THE FILMMAKER OF yesteryear had a task on their hands when the time came to undertake location work. Invariably, lights would be part of the mix and these would be cumbersome, frighteningly delicate, would pump out copious amounts of heat and would require a mains supply or an unwieldy and expensive mobile generator for their power source. Not a happy proposition, and when you consider a set of lights rather than a single unit would have been the norm, it’s not surprising that such operations involved a full team of assistants.

Contrast that to the situation that exists now. LED technology has changed the entire landscape of location lighting and simplified matters to the point where even the self-contained filmmaker would usually have some lighting options tucked away in a corner of their gadget bag that would be capable of working off battery power and pretty much pumping in a spot of shadow-lifting brightness wherever it might be required.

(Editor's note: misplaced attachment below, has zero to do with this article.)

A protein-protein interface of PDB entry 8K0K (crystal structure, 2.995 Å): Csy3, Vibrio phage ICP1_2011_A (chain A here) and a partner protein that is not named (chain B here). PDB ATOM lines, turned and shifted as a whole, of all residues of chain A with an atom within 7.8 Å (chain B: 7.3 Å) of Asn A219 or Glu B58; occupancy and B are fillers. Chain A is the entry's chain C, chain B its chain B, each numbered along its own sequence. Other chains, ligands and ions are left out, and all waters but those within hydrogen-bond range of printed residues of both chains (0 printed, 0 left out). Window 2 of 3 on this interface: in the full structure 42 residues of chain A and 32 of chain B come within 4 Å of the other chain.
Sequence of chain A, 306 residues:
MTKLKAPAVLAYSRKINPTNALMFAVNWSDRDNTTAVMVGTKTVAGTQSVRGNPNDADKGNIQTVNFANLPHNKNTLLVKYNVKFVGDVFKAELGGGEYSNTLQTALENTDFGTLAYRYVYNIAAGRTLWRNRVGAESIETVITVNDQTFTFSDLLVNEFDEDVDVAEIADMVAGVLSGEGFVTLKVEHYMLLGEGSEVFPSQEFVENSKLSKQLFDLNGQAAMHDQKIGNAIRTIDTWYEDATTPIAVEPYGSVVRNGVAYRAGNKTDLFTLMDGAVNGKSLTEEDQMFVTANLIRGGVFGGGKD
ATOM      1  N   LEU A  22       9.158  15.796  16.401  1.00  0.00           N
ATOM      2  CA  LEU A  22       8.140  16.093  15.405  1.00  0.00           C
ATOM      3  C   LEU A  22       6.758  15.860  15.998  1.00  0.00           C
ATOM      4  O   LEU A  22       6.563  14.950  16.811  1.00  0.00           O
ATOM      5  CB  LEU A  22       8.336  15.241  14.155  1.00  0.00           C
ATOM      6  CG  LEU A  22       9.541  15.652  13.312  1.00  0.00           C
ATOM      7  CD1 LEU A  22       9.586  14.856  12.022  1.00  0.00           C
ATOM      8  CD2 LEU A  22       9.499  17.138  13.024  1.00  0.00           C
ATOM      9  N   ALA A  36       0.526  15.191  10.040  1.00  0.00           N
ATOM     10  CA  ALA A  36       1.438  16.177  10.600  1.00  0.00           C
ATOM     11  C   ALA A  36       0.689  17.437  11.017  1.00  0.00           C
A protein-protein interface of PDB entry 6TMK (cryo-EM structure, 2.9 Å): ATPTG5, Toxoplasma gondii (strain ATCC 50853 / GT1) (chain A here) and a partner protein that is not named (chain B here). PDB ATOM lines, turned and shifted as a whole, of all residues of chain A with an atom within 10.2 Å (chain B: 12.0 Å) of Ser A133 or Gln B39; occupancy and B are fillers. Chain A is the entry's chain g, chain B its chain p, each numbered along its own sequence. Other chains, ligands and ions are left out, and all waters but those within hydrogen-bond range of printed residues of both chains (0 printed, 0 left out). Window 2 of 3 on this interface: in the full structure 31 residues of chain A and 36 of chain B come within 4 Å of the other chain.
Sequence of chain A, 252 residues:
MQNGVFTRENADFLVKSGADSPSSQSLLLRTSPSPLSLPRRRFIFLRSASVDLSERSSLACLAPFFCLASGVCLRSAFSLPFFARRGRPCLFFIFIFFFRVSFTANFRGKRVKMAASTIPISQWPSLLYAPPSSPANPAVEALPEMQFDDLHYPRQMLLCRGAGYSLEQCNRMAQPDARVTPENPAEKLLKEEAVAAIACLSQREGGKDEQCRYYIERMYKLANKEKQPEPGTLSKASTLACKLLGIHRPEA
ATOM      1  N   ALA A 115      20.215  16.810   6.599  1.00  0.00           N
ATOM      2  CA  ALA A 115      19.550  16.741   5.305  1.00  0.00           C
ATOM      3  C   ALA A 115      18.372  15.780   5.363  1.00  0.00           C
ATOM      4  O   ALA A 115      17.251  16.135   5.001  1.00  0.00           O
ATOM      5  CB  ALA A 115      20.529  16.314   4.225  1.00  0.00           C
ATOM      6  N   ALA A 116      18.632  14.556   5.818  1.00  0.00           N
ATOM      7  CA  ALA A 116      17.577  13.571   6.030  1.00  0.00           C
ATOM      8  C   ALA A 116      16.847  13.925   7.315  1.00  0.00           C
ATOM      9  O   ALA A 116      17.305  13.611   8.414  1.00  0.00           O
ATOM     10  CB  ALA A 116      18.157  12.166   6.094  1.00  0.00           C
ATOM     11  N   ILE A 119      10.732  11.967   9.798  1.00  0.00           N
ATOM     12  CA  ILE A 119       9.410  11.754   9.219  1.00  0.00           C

The good news doesn’t stop there of course. Not only is the modern light fixture compact, lightweight and durable, but many will have filtration built in to ensure they can adapt to whatever

colour temperature might be required, while the RGB fixtures can also supply unlimited combinations of colour to deliver even more possibilities. The icing on the cake is the pricing, and the fact is that lighting has rarely been more affordable, and so this really is an area that the serious filmmaker should be looking at very closely.